Assoc Prof Liu said: “With our new composite filter, we can achieve up to 99.9 percent BFE, trapping almost all microbes and particulate matter from smoke or haze. Its filtration efficiency surpasses a N95 mask but allows the wearer to breathe much easier. More importantly, it can be mass-produced easily using the current production process. It is also washable for more than 10 times before losing filtration efficiency, making it more sustainable than current one-use disposable masks.”
In experiments, the mask was able to attract and trap a broad range of particulate matter: from PM10 (average particle size of 10 microns) to PM0.3 (0.3 microns — about 0.3 percent the diameter of a human hair) with a filtration efficiency of 99.9 percent.
The antimicrobial coating has a patent filed through NTU’s enterprise and innovation company, NTUitive, and Prof Lam’s team is already working with a local company to coat it on their products.
Strain Engineering: Tip‐Induced Nano‐Engineering of Strain, Bandgap, and Exciton Funneling in 2D Semiconductors
by Yeonjeong Koo et al, in Advanced Materials
A research team, led by Professor Kyoung-Duck Park in the Department of Physics at UNIST has succeeded in investigating and controlling the physical properties of naturally-formed nanoscale wrinkles in two-dimensional (2D) semiconductors. This is thanks to their previously-developed hyperspectral adaptive tip-enhanced photoluminescence (a-TEPL) spectroscopy. This will be a major step forward in developing paper-thin, ultra-flexible displays.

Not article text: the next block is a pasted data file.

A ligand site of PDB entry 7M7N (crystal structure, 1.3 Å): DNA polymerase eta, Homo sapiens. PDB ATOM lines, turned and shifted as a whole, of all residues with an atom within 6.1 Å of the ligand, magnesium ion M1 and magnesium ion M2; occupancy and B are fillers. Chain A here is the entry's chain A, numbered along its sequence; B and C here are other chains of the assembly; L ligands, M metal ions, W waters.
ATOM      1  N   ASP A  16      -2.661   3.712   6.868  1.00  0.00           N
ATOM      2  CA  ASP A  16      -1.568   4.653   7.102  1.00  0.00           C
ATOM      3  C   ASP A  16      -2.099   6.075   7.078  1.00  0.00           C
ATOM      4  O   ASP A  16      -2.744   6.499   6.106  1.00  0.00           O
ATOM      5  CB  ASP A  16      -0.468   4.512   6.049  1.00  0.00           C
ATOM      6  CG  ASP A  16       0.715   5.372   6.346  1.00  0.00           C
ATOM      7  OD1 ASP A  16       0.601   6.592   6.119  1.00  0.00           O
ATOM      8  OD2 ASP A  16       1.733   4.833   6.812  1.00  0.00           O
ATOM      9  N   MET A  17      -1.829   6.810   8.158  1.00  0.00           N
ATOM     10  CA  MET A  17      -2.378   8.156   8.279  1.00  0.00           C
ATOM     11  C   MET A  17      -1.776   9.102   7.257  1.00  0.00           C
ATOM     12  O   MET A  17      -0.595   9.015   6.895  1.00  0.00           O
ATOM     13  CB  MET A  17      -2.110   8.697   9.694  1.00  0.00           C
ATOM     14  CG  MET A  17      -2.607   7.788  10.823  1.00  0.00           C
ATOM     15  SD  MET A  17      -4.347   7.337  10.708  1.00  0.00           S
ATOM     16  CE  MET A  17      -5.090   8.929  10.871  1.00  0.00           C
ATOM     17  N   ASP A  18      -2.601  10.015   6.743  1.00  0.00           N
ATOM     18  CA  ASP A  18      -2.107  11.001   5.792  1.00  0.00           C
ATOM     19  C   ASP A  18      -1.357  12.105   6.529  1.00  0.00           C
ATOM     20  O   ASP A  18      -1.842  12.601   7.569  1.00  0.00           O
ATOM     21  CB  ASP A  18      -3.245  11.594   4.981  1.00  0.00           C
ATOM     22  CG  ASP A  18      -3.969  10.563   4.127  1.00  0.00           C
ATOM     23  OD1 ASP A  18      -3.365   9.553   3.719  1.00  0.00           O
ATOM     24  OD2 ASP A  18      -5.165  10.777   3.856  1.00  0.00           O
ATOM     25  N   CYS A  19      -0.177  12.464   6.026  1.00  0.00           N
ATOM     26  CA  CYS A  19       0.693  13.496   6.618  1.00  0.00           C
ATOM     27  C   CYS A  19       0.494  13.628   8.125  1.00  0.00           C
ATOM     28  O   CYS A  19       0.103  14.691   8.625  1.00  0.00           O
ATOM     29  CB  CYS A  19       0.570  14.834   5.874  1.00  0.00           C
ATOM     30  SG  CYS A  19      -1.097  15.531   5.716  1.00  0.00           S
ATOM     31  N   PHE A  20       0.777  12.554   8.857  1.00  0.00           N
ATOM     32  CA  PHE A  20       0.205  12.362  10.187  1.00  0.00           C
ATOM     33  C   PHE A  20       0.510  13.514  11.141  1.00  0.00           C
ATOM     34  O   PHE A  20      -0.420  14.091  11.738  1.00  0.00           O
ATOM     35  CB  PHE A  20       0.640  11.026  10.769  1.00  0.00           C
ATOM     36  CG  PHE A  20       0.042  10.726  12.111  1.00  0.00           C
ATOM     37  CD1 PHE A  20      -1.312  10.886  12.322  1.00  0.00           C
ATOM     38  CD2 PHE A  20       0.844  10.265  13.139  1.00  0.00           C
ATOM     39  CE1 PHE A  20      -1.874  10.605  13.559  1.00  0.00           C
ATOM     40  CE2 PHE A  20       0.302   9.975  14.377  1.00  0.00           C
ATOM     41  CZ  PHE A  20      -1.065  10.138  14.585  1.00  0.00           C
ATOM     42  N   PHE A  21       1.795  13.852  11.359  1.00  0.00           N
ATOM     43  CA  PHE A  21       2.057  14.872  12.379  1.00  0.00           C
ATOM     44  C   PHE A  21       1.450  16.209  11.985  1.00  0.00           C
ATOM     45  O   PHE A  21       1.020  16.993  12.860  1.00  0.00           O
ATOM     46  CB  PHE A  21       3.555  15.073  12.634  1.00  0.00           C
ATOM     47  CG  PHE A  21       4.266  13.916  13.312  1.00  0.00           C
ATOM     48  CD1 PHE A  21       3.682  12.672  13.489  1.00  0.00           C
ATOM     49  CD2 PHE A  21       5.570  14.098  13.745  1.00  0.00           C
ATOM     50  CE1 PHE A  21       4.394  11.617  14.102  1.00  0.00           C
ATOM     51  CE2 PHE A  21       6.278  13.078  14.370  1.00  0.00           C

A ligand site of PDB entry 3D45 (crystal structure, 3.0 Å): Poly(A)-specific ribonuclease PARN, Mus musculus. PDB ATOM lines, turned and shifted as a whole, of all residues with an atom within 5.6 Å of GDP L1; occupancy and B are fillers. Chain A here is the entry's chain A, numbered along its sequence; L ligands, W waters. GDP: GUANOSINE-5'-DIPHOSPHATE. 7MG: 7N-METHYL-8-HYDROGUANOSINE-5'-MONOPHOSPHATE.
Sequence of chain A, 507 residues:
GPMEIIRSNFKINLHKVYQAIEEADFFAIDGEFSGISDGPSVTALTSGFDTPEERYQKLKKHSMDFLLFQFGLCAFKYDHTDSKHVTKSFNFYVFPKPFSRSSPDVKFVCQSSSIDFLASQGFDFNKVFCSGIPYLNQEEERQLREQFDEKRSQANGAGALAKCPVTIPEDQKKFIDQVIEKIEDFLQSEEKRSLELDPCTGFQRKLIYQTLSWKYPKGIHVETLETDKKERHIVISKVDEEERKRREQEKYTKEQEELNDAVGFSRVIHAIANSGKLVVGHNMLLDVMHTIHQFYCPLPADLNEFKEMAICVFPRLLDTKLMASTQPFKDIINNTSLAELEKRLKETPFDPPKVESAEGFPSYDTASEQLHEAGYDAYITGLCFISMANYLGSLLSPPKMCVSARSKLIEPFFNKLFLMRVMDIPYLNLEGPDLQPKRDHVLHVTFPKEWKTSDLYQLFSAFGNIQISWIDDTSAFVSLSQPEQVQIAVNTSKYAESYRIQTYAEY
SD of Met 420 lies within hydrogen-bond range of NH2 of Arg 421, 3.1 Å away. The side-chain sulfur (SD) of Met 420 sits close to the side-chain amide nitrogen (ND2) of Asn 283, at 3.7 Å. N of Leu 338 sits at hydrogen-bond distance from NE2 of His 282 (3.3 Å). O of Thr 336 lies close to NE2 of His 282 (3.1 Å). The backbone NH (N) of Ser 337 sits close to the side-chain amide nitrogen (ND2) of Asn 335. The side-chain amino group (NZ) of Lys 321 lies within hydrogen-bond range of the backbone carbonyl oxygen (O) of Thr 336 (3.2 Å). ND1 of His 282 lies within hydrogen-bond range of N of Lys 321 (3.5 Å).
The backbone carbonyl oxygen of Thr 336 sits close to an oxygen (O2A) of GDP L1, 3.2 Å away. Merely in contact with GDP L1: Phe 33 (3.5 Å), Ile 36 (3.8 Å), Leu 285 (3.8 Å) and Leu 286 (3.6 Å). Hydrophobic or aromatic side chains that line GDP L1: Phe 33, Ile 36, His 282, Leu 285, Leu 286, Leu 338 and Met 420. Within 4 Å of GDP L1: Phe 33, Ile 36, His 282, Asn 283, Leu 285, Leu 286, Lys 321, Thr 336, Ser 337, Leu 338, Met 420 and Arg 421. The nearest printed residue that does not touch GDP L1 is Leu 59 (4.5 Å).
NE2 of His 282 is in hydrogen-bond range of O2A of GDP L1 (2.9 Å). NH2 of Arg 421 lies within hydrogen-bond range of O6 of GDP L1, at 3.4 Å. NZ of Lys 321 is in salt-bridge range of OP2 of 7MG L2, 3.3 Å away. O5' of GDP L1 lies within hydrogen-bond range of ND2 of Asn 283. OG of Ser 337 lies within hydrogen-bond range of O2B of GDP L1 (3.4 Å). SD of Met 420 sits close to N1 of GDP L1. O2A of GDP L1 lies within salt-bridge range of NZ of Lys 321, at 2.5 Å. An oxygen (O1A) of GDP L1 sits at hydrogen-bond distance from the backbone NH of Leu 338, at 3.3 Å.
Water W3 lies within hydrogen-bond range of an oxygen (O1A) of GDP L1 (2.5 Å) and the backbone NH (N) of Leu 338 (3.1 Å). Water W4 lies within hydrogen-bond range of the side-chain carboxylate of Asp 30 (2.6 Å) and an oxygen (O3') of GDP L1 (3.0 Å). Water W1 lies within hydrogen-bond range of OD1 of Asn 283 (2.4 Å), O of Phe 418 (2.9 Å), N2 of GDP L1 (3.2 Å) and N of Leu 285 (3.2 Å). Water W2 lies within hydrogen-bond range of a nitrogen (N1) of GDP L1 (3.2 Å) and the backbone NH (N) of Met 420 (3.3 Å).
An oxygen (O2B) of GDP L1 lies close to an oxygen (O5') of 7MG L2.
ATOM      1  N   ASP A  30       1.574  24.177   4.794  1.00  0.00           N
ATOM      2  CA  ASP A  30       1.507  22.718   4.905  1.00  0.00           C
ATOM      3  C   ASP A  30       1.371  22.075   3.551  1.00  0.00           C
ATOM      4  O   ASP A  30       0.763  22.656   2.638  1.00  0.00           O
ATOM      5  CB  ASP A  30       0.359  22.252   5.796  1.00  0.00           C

Wrinkles are an inevitable structural deformation in 2D semiconductor materials, which gives rise to spatial heterogeneity in material properties, according to the research team. Such structural deformation has long been considered one of the top technical challenges in semiconductor manufacturing, as this would harm the uniformity in structural, electrical, and optical properties of semiconductors. Besides, because the size of these wrinkles is quite small, the accurate analysis of their structural, optical, and excitonic properties has been impossible with conventional spectroscopic tools. “Recent strain-engineering approaches have enabled to tune of some of these properties, yet there has been no attempt to control the induced strain of naturally-formed nanoscale wrinkles, while simultaneously investigating their modified nano-optical properties,” noted the research team.
In this study, the research team presented a hyperspectral TEPL nano-imaging approach, combined with nano-optomechanical strain control, to investigate and control the nano-optical and -excitonic properties of naturally-formed wrinkles in a WSe2 ML. This approach allowed them to reveal the modified electronic properties and exciton behaviors at the wrinkle, associated with the induced uniaxial tensile strain at the apex. Based on this, the research team was able to exploit the wrinkle structure as a nanoscale strain-engineering platform. The precise atomic force tip control also enabled them to engineer the excitonic properties of TMD MLs at the nano-local regions in a fully reversible fashion, noted the research team.
The research team further presented a more systematic platform for dynamic nano-emission control of the wrinkle by demonstrating programmably-operational switching and modulation modes in time and space. “We envision that our approach gives access to potential applications in quantum-nanophotonic devices, such as bright nano-optical sources for light-emitting diodes, nano-optical switch/multiplexer for optical integrated circuits, and exciton condensate devices,” said the research team.